Saturday, May 28, 2011

A Side Effect of Healing

 Advertising for prescription drugs nearly always lists possible side effects. Such things as heart attack, stroke, nausea, headache, or high blood pressure may be among the effects. Sometimes ads even say, “In a small number of cases death has occurred.” The audio versions of the ads are delivered via a pleasant sounding voice, similar to the calm assurance a mother would give to a child.

We’ve all heard mothers try to assure us as we weighed a new experience against the fear of getting hurt: “Honey, just try the monkey bars. What fun you’ll have. And if you fall, it’s only four feet to the ground.” After urgings to, “Go ahead. Have fun. You’ll enjoy it. Be a big girl,” the warnings also arrived: “Be careful. Hold on tight. Don’t fall.”

Those mother-messages had mixed blessings of love, concern, and caution. Re-reading portions of Ezekiel brought a question to mind for the drug companies and their ad campaigns: Why isn’t HEALING mentioned as a side effect? If an ill person looks for a cure, wouldn’t you want to hear that the main reaction most have to your prescribe drug is healing?

This week in our Bible-book journey, we’re in the land of Ezekiel, a major prophet, who spoke warnings and also pronounced side-effect-blessings. However the majority of the book of Ezekiel is filled with warnings, the ill side effects of disobeying God.

Filled with symbolism, a good portion of Ezekiel describes God and the judgment that has come upon Israel (Ezekiel and others were already in Babylonian captivity). Why were they there? Israel had broken faith with God and given allegiance to foreign gods.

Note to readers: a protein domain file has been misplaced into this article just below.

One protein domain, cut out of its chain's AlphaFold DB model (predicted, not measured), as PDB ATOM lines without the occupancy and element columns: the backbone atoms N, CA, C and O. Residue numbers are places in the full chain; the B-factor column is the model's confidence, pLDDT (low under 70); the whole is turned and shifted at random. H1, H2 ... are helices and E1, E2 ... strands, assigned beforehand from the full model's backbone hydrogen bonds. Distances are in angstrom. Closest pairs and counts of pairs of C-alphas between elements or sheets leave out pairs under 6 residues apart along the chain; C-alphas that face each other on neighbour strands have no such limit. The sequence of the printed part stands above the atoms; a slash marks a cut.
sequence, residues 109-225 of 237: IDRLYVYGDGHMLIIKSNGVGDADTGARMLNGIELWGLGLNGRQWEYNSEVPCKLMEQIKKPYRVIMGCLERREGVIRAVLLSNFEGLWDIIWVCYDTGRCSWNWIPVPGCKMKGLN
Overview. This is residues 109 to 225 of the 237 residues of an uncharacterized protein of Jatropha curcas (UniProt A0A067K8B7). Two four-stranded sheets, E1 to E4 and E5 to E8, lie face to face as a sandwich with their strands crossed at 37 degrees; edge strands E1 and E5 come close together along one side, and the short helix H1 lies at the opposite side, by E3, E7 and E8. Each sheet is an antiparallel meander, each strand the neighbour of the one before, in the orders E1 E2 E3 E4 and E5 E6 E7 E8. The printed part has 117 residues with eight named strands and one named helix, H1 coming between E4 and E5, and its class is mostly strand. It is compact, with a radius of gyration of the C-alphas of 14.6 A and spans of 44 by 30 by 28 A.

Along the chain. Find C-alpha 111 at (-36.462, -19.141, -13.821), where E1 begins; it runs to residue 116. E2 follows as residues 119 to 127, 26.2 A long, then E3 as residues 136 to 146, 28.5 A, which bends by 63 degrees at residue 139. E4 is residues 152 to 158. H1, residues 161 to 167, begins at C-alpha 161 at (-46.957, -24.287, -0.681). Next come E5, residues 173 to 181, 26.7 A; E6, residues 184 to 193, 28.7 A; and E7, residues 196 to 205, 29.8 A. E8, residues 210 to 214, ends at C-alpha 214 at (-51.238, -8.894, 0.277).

But not every individual had abandoned God. As always a few remain devoted and Ezekiel was one of them. A characteristic theme throughout Ezekiel’s writing is individual responsibility before God. No wonder God chose this completely obedient man to act out messages to his wayward people. And his were tough assignments: Who among us could refrain from weeping if our beloved spouse died? Find out why in Ezekiel 24:15-27.

Or who among us could lie on our left side in public, eating only grain-rich bread for 390 days, and then roll over and remain on our right side for an additional 40 days? All of this was done so that Ezekiel might be a visual aid, a prophetic-one-man act, a sign to Israel about the punishment for their sins (Ezekiel 4). Since the bread ingredients are mentioned in the Bible text, some have attempted to duplicate this grainy bread that sustained Ezekiel for well over a year. At you can buy the bread, or find a recipe at

In other prophetic references, we see that Jeremiah, Baruch, and Ebed-melech were among those “marked” to be spared from the punishment that would fall upon so many. “The mark was the last letter of the Hebrew alphabet, ‘taw,’ written as a cross in the oldest script,” states “Erdman’s Handbook to the Bible.” Talk about symbolism!

Through Ezekiel God said each man will be judged according “to his ways.” They were told, “Repent! Turn away from all your offenses; then sin will not be your downfall.” God further encouraged them to get a new heart and a new spirit, also saying that he took no pleasure in the death of anyone. (18:30-32).

We hear of illness, tragedy, wrongs done, and we long to hear that all is right again. Things have been fixed. God’s mercy intervened and there was a good outcome. In an another scene, Ezekiel shows us a nourishing river with fruit bearing trees lining its banks. That’s how Ezekiel wraps up his writings by letting us know sin has awful side effects, but healing can take place.

Index card verse for week 21: “Every month they will bear, because the water from the sanctuary flows to them. Their fruit will serve for food and their leaves for healing” (Ezekiel 47:12).

Receive a blessing this Memorial Day, take time to thank our Father for the freedoms we enjoy because men and women were willing to love this country and us in sacrificial way.

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